Two lesbian vampires drain their victims of blood and other vital fluids in this sexed-up piece of psychotronic cinema. For untold years, Fran and Mirium, played by Marianne Morris and Playboy playmate Anulka, have lured people to their posh castle for a bit of killing, after which the only way to get all that blood off is to shower together. When a male victim displays more staying power than most and discovers their secrets, he’s torn between horror and lust. Spanish director José Ramón Larraz serves up a prime example of Euro horror—some kinks, plenty of blood, soft focus nudity, a few dream sequences—that’s far more coherent than most of the output of his better-known fellow directors like Jess Franco or Jean Rollin
Demon Lover Diary — Directed by Joel DeMott, USA, 1980
When we showed Demon Lover Diary at the 2002 Los Angeles Film Festival, one audience member told us he drove over seven hours to get to the screening. That’s a testament to both how seldom this documentary is screened and just how good it is. When her boyfriend is hired to shoot a low budget horror, filmmaker Joel DeMott comes along to capture the production. Although she arrives too late to film the earliest budget raising scheme of the filmmakers—cutting a finger off at work in hope of worker comp—she is on hand to capture all the madness that follows. Unlike in American Movie, where the filmmaker keeps a safe distance from the antics onscreen, there’s no boundaries between DeMott and her subjects. Their relationship is antagionistic from the start, and it only gets worse, resulting in a true-life horror movie of obsession, delusion, and no-budget filmmaking.
The Changeling — Directed by Peter Medak, Canada, 1980
Still reeling from the death of his wife and daughter, a composer, played by George C. Scott, moves into an isolated house in the country where he hopes to bury himself in his work. Unfortunately for him, something has already been buried in that house, something with a dark secret. A classic ghost story told with a minimum of effects, The Changelingis truly frightening. There are certain moments in this film that are guaranteed to send a chill down your spine, or, if you’re like my friend Alex, send you screaming from the room.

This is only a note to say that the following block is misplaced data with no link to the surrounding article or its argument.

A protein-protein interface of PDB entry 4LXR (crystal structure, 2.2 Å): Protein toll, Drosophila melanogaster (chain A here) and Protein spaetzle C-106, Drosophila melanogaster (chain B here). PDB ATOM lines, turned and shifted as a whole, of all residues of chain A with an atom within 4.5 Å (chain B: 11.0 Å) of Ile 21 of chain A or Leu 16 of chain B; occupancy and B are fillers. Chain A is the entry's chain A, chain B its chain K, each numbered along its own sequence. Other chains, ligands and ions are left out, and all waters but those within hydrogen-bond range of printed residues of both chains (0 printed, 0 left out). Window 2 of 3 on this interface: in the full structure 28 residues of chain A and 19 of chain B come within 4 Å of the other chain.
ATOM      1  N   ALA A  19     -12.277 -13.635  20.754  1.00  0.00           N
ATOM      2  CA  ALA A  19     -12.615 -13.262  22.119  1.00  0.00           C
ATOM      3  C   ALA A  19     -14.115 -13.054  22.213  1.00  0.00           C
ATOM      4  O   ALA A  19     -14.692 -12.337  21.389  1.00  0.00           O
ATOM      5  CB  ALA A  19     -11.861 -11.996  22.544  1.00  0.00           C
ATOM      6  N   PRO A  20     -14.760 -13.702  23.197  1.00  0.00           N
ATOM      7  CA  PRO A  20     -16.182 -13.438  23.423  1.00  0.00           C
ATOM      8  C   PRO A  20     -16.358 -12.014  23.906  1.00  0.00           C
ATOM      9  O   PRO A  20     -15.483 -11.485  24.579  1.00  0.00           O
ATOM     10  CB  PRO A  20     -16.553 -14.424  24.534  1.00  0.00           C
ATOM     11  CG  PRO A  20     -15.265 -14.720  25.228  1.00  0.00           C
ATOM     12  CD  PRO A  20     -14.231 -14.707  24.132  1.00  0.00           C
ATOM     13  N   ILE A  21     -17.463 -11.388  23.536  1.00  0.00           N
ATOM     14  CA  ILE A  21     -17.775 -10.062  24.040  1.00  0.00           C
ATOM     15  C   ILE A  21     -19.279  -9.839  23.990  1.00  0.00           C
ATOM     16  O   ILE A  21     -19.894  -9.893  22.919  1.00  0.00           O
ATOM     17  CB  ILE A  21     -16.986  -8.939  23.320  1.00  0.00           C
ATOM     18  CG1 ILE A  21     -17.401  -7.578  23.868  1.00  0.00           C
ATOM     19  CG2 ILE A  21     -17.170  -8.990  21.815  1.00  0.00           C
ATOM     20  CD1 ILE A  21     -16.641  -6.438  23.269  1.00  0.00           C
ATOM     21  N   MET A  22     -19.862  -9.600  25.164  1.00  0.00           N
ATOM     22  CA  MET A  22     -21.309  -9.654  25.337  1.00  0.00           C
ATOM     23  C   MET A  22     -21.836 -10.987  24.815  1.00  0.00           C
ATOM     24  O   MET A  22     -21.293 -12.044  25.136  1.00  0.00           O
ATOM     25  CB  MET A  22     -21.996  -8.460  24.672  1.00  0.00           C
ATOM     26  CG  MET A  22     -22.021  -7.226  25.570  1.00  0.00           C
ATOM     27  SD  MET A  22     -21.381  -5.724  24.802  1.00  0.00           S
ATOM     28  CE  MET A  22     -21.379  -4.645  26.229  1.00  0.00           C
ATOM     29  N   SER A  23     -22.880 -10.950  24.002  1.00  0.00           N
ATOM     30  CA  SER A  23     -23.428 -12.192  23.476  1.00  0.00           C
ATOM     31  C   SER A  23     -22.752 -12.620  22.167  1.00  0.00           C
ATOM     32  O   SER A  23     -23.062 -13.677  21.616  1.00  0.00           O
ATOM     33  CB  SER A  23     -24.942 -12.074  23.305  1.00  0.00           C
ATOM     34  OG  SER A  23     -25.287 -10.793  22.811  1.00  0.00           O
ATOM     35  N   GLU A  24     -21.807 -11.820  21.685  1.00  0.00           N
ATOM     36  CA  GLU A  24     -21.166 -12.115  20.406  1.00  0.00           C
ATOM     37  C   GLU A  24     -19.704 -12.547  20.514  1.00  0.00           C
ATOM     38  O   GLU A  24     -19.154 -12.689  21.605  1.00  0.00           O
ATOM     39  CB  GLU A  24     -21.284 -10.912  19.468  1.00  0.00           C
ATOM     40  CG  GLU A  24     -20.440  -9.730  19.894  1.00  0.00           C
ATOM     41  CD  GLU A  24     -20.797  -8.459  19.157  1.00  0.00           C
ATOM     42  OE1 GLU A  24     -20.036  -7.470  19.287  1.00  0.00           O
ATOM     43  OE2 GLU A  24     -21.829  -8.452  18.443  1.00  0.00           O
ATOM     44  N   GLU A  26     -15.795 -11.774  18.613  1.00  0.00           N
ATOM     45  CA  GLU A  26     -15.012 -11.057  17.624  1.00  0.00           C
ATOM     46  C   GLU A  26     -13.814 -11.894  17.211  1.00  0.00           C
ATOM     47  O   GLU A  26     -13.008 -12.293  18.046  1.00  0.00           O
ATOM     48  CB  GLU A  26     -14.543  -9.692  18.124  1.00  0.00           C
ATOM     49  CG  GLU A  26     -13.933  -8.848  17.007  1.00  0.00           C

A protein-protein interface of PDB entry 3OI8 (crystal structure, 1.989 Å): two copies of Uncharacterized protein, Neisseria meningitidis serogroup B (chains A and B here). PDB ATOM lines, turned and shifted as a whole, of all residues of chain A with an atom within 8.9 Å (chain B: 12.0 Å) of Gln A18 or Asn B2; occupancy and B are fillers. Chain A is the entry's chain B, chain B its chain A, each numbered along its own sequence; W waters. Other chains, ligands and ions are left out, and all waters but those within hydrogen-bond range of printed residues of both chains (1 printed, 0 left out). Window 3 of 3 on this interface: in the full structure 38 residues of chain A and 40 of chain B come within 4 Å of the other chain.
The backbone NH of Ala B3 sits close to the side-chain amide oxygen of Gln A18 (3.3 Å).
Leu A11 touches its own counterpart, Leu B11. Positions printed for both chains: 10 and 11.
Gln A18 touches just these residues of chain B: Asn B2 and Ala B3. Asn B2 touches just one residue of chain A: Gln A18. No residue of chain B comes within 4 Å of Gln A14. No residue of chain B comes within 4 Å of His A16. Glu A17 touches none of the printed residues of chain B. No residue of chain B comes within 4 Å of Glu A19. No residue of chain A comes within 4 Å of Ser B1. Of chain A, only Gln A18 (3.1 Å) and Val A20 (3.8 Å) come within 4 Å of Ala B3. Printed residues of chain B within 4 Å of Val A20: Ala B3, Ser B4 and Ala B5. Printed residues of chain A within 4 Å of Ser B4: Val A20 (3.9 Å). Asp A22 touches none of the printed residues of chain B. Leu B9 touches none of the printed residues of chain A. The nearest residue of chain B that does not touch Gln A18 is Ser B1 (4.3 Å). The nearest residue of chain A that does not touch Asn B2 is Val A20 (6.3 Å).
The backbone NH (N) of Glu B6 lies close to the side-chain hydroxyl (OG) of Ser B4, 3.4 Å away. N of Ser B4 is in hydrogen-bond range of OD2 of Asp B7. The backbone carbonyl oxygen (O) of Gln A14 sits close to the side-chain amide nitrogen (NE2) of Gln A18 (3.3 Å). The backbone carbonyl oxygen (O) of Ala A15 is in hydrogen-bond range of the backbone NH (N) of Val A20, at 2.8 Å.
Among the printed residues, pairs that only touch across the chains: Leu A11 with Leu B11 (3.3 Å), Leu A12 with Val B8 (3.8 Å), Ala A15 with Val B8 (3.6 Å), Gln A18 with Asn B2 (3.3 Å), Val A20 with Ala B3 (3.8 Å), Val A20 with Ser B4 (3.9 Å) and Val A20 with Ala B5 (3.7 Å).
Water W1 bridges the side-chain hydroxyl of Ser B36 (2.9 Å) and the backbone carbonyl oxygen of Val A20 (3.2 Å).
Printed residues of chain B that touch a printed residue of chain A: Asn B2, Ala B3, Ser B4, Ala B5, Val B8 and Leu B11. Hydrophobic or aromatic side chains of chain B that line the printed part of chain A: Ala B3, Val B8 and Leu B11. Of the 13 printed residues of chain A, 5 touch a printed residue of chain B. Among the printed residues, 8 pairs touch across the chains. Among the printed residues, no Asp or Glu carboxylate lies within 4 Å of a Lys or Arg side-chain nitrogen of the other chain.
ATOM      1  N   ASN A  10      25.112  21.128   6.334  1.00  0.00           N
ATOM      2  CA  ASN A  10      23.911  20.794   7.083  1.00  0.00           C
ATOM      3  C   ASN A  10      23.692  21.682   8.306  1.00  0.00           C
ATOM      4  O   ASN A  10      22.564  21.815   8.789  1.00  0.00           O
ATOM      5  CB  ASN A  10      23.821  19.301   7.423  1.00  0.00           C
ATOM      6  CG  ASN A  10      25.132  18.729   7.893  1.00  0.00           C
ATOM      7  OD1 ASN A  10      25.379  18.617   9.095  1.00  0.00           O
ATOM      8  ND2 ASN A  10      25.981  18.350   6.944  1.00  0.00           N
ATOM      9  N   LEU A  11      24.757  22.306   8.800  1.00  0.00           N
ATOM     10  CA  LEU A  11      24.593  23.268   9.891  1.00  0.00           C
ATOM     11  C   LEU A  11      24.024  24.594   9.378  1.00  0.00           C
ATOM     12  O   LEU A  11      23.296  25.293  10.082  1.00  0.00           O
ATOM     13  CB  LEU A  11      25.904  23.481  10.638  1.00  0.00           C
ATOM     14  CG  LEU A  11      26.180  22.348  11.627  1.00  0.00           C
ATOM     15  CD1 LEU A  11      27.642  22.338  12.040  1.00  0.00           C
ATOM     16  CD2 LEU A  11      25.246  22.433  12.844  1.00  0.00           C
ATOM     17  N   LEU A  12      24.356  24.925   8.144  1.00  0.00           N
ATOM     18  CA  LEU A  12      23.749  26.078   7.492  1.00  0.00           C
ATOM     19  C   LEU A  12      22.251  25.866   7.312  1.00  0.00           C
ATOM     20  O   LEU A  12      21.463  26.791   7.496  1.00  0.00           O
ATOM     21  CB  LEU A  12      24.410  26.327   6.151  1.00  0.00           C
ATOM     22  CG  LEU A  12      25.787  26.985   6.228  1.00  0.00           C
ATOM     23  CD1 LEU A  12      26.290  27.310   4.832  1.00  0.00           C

The Pit — Directed by Lew Lehman, Canada, 1981
I have had friends threaten that if I talk about The Pit to them, they will never speak to me again. I don’t know why. It’s a perfectly fine film about a disturbed 12-year-old boy and his talking teddy bear who throw people who have wronged them into a pit in the middle of the forest where they are eaten by monsters. Lew Lehman, who never directed another film, isn’t too concerned with his film making sense. Where the monsters come from is never explained, and whether or not Teddy can actually talk or if it’s all in Jamie’s overheated mind is left maddeningly vague. What Lehman does dish up are heaping helpings of sleaze, as Jamie peeps at his babysitter, the lady next door, and, most disturbingly, a little ballerina his own age.
Demons — Directed by Lamberto Bava, Italy, 1985